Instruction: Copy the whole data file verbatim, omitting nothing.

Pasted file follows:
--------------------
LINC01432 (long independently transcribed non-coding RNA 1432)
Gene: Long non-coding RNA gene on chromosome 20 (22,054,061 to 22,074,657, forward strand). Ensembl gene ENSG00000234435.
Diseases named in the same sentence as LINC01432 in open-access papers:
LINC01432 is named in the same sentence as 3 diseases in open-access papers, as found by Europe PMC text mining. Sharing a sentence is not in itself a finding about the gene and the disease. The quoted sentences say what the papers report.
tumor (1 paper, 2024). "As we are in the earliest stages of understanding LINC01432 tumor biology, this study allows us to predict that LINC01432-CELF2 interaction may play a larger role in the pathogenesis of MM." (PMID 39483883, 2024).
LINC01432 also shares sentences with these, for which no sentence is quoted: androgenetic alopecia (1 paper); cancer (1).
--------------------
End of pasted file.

LINC01432 (long independently transcribed non-coding RNA 1432)
Gene: Long non-coding RNA gene on chromosome 20 (22,054,061 to 22,074,657, forward strand). Ensembl gene ENSG00000234435.
Diseases named in the same sentence as LINC01432 in open-access papers:
LINC01432 is named in the same sentence as 3 diseases in open-access papers, as found by Europe PMC text mining. Sharing a sentence is not in itself a finding about the gene and the disease. The quoted sentences say what the papers report.
tumor (1 paper, 2024). "As we are in the earliest stages of understanding LINC01432 tumor biology, this study allows us to predict that LINC01432-CELF2 interaction may play a larger role in the pathogenesis of MM." (PMID 39483883, 2024).
LINC01432 also shares sentences with these, for which no sentence is quoted: androgenetic alopecia (1 paper); cancer (1).